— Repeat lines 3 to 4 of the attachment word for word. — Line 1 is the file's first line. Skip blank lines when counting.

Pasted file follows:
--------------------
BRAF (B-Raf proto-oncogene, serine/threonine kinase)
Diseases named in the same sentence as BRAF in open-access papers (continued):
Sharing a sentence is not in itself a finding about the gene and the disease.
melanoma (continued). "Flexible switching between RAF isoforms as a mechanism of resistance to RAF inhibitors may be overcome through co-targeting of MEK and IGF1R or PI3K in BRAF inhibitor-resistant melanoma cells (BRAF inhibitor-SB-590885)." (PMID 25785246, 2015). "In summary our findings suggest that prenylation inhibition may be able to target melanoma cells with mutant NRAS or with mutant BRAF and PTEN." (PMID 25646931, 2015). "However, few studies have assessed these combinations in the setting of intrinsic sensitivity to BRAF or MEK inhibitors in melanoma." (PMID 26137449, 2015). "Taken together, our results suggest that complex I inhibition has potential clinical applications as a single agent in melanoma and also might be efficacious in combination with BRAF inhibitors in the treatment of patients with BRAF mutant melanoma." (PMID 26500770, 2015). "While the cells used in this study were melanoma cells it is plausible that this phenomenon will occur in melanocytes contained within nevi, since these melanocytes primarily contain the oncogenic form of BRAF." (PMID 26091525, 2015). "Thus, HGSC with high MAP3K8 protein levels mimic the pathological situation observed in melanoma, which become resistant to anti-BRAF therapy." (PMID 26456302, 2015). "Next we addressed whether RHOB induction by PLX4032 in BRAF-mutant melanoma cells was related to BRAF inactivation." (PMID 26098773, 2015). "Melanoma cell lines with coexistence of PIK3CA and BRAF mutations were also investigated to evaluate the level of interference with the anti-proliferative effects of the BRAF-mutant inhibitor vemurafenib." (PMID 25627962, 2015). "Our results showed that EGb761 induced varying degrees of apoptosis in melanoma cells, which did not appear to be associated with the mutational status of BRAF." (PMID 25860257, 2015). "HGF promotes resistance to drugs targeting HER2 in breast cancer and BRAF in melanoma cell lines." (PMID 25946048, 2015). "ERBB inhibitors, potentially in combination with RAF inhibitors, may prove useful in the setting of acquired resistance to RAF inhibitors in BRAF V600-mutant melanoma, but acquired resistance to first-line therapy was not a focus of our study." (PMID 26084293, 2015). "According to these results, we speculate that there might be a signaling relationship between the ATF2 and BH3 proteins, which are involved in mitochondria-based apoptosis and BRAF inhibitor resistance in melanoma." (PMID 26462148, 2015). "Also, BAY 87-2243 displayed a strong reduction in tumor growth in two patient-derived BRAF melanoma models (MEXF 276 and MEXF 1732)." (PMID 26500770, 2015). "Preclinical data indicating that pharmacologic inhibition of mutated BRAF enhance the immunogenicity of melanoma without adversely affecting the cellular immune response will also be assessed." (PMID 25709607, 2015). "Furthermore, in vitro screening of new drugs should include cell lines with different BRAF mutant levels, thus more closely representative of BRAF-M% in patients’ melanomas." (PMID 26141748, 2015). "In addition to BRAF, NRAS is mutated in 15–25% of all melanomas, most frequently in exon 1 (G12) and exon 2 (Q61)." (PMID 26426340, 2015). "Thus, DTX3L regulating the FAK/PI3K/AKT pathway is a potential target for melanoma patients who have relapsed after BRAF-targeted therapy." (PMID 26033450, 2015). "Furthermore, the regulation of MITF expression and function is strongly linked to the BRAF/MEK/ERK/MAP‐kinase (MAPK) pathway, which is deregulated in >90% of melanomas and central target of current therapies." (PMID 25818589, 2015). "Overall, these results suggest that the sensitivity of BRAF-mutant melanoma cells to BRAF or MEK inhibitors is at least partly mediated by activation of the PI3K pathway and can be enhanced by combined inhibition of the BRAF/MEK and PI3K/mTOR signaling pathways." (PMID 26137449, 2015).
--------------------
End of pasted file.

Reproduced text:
Sharing a sentence is not in itself a finding about the gene and the disease.
melanoma (continued). "Flexible switching between RAF isoforms as a mechanism of resistance to RAF inhibitors may be overcome through co-targeting of MEK and IGF1R or PI3K in BRAF inhibitor-resistant melanoma cells (BRAF inhibitor-SB-590885)." (PMID 25785246, 2015). "In summary our findings suggest that prenylation inhibition may be able to target melanoma cells with mutant NRAS or with mutant BRAF and PTEN." (PMID 25646931, 2015). "However, few studies have assessed these combinations in the setting of intrinsic sensitivity to BRAF or MEK inhibitors in melanoma." (PMID 26137449, 2015). "Taken together, our results suggest that complex I inhibition has potential clinical applications as a single agent in melanoma and also might be efficacious in combination with BRAF inhibitors in the treatment of patients with BRAF mutant melanoma." (PMID 26500770, 2015). "While the cells used in this study were melanoma cells it is plausible that this phenomenon will occur in melanocytes contained within nevi, since these melanocytes primarily contain the oncogenic form of BRAF." (PMID 26091525, 2015). "Thus, HGSC with high MAP3K8 protein levels mimic the pathological situation observed in melanoma, which become resistant to anti-BRAF therapy." (PMID 26456302, 2015). "Next we addressed whether RHOB induction by PLX4032 in BRAF-mutant melanoma cells was related to BRAF inactivation." (PMID 26098773, 2015). "Melanoma cell lines with coexistence of PIK3CA and BRAF mutations were also investigated to evaluate the level of interference with the anti-proliferative effects of the BRAF-mutant inhibitor vemurafenib." (PMID 25627962, 2015). "Our results showed that EGb761 induced varying degrees of apoptosis in melanoma cells, which did not appear to be associated with the mutational status of BRAF." (PMID 25860257, 2015). "HGF promotes resistance to drugs targeting HER2 in breast cancer and BRAF in melanoma cell lines." (PMID 25946048, 2015). "ERBB inhibitors, potentially in combination with RAF inhibitors, may prove useful in the setting of acquired resistance to RAF inhibitors in BRAF V600-mutant melanoma, but acquired resistance to first-line therapy was not a focus of our study." (PMID 26084293, 2015). "According to these results, we speculate that there might be a signaling relationship between the ATF2 and BH3 proteins, which are involved in mitochondria-based apoptosis and BRAF inhibitor resistance in melanoma." (PMID 26462148, 2015). "Also, BAY 87-2243 displayed a strong reduction in tumor growth in two patient-derived BRAF melanoma models (MEXF 276 and MEXF 1732)." (PMID 26500770, 2015). "Preclinical data indicating that pharmacologic inhibition of mutated BRAF enhance the immunogenicity of melanoma without adversely affecting the cellular immune response will also be assessed." (PMID 25709607, 2015). "Furthermore, in vitro screening of new drugs should include cell lines with different BRAF mutant levels, thus more closely representative of BRAF-M% in patients’ melanomas." (PMID 26141748, 2015). "In addition to BRAF, NRAS is mutated in 15–25% of all melanomas, most frequently in exon 1 (G12) and exon 2 (Q61)." (PMID 26426340, 2015). "Thus, DTX3L regulating the FAK/PI3K/AKT pathway is a potential target for melanoma patients who have relapsed after BRAF-targeted therapy." (PMID 26033450, 2015). "Furthermore, the regulation of MITF expression and function is strongly linked to the BRAF/MEK/ERK/MAP‐kinase (MAPK) pathway, which is deregulated in >90% of melanomas and central target of current therapies." (PMID 25818589, 2015). "Overall, these results suggest that the sensitivity of BRAF-mutant melanoma cells to BRAF or MEK inhibitors is at least partly mediated by activation of the PI3K pathway and can be enhanced by combined inhibition of the BRAF/MEK and PI3K/mTOR signaling pathways." (PMID 26137449, 2015).